“The all -new fully electric Mustang Mach-E and the F-150 PowerBoost Hybrid lifted Ford’s overall electrified vehicle sales to a record start in the first quarter with sales up 74% over a year ago. Our all-newBronco Sport posted record monthly sales in March and helped power Ford Brand SUVs to their best start in 20 years.”

FCA US LLC, the American business of Stellantis, reports sales rose 5% during the first quarter of 2021. Two Jeep vehicles, the Wrangler and Gladiator led the way seeing increases of 25% and 23% respectively. Even Alfa Romeo enjoyed a 25% jump compared with the same quarter last year.

Industry getting healthier

Analysts, meanwhile, said inventories, transaction prices and sales mix are being watched closely.

New vehicle inventory on sale at dealerships nationwide is down by 36% in March 2021 compared to a year ago, and prices are rising for both new and used vehicles as a result, according to Edmunds analysts forecast that the average transaction price (ATP) for new vehicles will climb to $40,563 in March compared to $38,601 a year ago; the ATP for used vehicles is expected to hit $22,663 compared to $20,273 last year.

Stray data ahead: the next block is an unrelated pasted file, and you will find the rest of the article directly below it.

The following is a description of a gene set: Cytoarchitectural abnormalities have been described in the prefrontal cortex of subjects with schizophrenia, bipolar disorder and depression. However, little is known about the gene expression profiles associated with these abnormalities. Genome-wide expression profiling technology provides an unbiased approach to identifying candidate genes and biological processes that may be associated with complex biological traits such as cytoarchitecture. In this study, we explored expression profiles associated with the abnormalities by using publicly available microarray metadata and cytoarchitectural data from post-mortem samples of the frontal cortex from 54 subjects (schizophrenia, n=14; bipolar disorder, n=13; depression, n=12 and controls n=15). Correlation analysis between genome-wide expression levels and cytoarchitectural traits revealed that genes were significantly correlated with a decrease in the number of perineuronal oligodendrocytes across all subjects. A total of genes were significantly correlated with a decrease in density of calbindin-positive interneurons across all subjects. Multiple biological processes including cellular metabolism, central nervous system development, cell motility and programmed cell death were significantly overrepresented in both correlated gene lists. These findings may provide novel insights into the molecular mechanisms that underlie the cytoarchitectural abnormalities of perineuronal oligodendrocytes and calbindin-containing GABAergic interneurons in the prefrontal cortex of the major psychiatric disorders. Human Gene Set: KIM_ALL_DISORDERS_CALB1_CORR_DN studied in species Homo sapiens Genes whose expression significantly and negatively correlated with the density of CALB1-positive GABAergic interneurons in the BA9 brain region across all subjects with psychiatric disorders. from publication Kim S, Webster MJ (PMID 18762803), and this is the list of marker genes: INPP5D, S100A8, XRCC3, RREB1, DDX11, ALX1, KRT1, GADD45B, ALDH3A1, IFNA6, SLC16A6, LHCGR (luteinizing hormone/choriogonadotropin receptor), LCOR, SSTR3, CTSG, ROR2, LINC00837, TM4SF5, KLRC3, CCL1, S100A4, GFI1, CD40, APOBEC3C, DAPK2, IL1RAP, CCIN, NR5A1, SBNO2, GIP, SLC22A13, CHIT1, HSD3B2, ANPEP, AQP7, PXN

“The chipset shortage has snowballed into a bigger crisis for the automotive industry,” said Jessica Caldwell, Edmunds’ executive director of insights. “Major auto manufacturing plants are implementing temporary closures, and we’re seeing the industry being hit hard on both sides: Retail customers are being offered fewer choices and paying higher prices, while fleet customers are likely seeing their orders delayed as auto manufacturers shift their focus to serving consumers.”

Edmunds analysts note that full-size trucks and large SUVs are among the vehicle categories most disproportionately affected by these shortages. According to Edmunds data, full-size truck inventory was down by 60% in March compared to a year ago; the average transaction price for new full-size trucks is expected to climb to $54,763 compared to $51,164 a year ago, while the average transaction price for used full-size trucks is expected to climb to $34,445 compared to $28,156 a year ago.

Michael Strong contributed to this report.